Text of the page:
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Tag: Two Prong Outlet Grounding

A two inch grounding or bonding bushing used to connect a grounding wire to a conduit or fitting

How To Ground An Outlet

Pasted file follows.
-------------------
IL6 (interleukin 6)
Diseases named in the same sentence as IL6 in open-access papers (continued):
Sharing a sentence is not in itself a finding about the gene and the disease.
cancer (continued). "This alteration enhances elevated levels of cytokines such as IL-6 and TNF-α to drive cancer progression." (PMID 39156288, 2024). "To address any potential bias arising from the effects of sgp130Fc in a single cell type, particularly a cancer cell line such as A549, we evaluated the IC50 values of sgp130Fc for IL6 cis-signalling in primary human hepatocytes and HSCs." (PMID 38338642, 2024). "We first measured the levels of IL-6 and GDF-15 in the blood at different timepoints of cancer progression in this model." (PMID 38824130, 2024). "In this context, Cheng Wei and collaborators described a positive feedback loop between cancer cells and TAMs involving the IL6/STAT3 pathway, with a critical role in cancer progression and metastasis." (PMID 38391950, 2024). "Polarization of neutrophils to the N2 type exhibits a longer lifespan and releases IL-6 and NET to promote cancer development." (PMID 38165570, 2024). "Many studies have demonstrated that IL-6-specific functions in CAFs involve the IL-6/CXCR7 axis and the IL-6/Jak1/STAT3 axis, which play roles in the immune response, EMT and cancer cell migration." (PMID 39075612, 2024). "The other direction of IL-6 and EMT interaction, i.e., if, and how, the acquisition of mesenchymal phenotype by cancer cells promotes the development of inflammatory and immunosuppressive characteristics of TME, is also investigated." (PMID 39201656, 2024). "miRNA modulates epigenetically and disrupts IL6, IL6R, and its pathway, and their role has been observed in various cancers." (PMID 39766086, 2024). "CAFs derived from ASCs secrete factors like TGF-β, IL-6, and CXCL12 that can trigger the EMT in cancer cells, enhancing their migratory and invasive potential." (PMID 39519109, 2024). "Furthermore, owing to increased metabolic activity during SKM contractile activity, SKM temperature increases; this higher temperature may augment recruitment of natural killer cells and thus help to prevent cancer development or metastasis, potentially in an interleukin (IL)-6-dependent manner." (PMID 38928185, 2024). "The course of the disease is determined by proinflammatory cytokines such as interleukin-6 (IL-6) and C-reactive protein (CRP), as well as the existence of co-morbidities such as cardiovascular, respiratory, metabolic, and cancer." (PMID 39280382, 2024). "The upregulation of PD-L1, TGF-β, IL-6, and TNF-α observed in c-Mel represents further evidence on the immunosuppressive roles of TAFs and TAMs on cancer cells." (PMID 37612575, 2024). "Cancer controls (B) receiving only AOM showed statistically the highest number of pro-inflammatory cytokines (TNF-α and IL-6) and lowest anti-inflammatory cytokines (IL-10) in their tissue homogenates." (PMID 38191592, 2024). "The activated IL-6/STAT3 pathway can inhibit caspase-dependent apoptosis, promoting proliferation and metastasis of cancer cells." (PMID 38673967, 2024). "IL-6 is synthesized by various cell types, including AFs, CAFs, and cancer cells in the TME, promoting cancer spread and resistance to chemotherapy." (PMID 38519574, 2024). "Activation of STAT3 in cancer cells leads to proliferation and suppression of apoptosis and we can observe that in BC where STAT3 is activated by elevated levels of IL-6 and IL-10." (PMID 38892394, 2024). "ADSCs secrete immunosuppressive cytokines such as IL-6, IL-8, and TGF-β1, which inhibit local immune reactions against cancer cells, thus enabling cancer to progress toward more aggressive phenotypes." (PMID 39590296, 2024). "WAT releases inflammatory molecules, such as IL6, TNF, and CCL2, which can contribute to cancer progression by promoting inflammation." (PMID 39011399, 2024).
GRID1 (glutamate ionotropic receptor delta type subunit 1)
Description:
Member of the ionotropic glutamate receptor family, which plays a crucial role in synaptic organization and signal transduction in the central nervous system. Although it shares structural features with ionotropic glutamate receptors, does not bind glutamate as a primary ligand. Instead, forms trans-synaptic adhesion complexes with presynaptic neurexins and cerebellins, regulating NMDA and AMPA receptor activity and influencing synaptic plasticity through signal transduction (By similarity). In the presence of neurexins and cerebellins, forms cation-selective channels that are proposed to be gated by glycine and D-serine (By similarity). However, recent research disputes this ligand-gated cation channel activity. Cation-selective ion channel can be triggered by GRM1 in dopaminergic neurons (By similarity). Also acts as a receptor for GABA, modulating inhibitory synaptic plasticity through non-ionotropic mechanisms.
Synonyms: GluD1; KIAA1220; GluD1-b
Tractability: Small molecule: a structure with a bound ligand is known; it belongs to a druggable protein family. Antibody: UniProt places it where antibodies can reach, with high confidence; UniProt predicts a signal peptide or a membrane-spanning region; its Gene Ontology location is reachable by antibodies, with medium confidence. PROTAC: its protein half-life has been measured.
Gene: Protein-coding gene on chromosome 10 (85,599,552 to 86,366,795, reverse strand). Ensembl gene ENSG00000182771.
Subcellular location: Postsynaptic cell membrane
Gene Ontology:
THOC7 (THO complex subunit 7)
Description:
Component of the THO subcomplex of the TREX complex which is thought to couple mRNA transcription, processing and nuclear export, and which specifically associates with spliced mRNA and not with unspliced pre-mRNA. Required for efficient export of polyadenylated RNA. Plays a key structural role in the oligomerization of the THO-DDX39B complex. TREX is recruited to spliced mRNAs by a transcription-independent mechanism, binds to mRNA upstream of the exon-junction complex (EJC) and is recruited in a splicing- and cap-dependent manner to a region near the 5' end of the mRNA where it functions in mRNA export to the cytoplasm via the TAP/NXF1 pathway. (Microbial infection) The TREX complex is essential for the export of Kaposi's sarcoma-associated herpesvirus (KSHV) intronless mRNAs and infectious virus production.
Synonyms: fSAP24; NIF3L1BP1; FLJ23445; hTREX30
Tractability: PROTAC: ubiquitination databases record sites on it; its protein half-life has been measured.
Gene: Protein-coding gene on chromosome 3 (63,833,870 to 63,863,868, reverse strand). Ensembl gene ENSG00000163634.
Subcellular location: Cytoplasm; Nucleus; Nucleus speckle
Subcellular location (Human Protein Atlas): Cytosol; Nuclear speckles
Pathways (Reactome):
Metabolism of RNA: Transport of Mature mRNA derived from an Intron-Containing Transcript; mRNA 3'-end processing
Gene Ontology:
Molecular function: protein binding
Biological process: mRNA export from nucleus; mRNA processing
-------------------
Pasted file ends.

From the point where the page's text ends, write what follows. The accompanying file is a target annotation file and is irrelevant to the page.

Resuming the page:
Dear Mr. Electrician:  Tell me how to ground an outlet. Answer:  Learning how to ground an outlet depends a lot on your wiring methods.  For instance, plastic outlet boxes have different grounding requirements than metal outlet boxes. NOTE: Some text links below go to applicable products on Amazon.  As an Amazon Associate, I earn from qualifying purchases. Table of Contents: HOW TO GROUND AN OUTLET WITH NON-METALLIC CABLE GROUNDING SWITCHES AND OUTLETS WITH BX AND MC ARMORED CABLE GROUNDING WITH METAL CONDUIT SELF-GROUNDING SWITCHES AND OUTLETS OTHER GROUNDING METHODS Anything made of metal in your home that has electricity flowing through it must be grounded.  Some of the methods shown below can be used to add a ground wire when changing from a two-prong to a three-prong outlet.  There are many photos of how to ground an outlet or a switch. HOW TO GROUND AN OUTLET WITH NON-METALLIC CABLE The uninsulated equipment grounding conductor inside of Type NM-B Non-Metallic Cable (Romex) must be connected to the grounding terminal bar at the power source such as the main electrical panel. The other end of the equipment grounding conductor must be connected to all metal boxes, switches, outlets, appliances, or equipment in order to be effective at creating safer operating conditions while using electricity. Only one wire can go under the green grounding screw terminal on an outlet or switch.  All other equipment grounding conductors must be spliced together with a grounding pigtail wire using an approved wire connector of some sort. Crimp sleeves are used by many electricians when working on new installations to connect all of the equipment grounding conductors together along with a pigtail.  When installed properly the crimps are a very good ground connection. Wires must be twisted tightly together before crimping.  I use my Klein Linesman Pliers with the built-in crimping notch to make good solid crimps and I don't need to carry an extra tool. The downside to crimped ground wires is that they are difficult to take apart if needed. No code requirements exist to attach a ground wire to a non-metallic electrical box.  Only metal boxes need to be grounded.  However, the grounding wires in a plastic outlet or switch box should not be cut back so short that they are difficult to work with. You must allow enough slack so that all wires in an electrical box can extend at least three inches out the front (Article 300.14). A metal electrical box must have a separate grounding pigtail connected to it, which is then connected to all of the ground wires in that box.  Looping the feed wire ground around the grounding screw and using the end for a pigtail connection has been disallowed, beginning with the 2020 National Electrical Code (NFPA 70) article 250.148(C). The green twist-on wire connectors are for grounding conductors only due to the pigtail hole in the top.  They are very convenient for splicing wires with a pigtail. One grounding conductor is left much longer than the others.  The shorter wire ends are twisted around the longer wire using pliers, about six inches...